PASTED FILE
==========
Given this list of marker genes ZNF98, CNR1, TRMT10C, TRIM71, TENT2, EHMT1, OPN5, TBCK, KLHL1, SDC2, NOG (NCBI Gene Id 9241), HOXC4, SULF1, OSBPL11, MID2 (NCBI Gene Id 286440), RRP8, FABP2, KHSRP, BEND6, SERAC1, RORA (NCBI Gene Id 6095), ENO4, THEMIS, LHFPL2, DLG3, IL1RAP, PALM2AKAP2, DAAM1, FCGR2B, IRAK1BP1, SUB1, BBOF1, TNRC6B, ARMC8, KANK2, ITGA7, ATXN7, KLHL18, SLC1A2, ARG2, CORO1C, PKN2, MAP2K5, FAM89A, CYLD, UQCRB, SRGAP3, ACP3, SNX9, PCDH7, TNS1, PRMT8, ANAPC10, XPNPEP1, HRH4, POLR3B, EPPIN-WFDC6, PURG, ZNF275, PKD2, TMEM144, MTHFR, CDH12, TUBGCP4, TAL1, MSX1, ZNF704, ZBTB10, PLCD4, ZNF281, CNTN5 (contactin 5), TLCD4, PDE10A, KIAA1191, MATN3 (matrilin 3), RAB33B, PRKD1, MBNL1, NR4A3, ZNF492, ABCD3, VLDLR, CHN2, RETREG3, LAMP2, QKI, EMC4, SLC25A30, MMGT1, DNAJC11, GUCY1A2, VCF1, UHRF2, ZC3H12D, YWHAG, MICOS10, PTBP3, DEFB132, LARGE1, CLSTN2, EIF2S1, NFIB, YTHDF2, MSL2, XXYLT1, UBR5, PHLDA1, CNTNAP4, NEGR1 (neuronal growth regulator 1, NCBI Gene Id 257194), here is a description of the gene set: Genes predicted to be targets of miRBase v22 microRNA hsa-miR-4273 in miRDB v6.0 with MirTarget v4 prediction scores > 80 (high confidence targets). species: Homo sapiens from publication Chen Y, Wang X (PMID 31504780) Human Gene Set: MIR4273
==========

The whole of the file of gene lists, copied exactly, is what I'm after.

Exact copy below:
Given this list of marker genes ZNF98, CNR1, TRMT10C, TRIM71, TENT2, EHMT1, OPN5, TBCK, KLHL1, SDC2, NOG (NCBI Gene Id 9241), HOXC4, SULF1, OSBPL11, MID2 (NCBI Gene Id 286440), RRP8, FABP2, KHSRP, BEND6, SERAC1, RORA (NCBI Gene Id 6095), ENO4, THEMIS, LHFPL2, DLG3, IL1RAP, PALM2AKAP2, DAAM1, FCGR2B, IRAK1BP1, SUB1, BBOF1, TNRC6B, ARMC8, KANK2, ITGA7, ATXN7, KLHL18, SLC1A2, ARG2, CORO1C, PKN2, MAP2K5, FAM89A, CYLD, UQCRB, SRGAP3, ACP3, SNX9, PCDH7, TNS1, PRMT8, ANAPC10, XPNPEP1, HRH4, POLR3B, EPPIN-WFDC6, PURG, ZNF275, PKD2, TMEM144, MTHFR, CDH12, TUBGCP4, TAL1, MSX1, ZNF704, ZBTB10, PLCD4, ZNF281, CNTN5 (contactin 5), TLCD4, PDE10A, KIAA1191, MATN3 (matrilin 3), RAB33B, PRKD1, MBNL1, NR4A3, ZNF492, ABCD3, VLDLR, CHN2, RETREG3, LAMP2, QKI, EMC4, SLC25A30, MMGT1, DNAJC11, GUCY1A2, VCF1, UHRF2, ZC3H12D, YWHAG, MICOS10, PTBP3, DEFB132, LARGE1, CLSTN2, EIF2S1, NFIB, YTHDF2, MSL2, XXYLT1, UBR5, PHLDA1, CNTNAP4, NEGR1 (neuronal growth regulator 1, NCBI Gene Id 257194), here is a description of the gene set: Genes predicted to be targets of miRBase v22 microRNA hsa-miR-4273 in miRDB v6.0 with MirTarget v4 prediction scores > 80 (high confidence targets). species: Homo sapiens from publication Chen Y, Wang X (PMID 31504780) Human Gene Set: MIR4273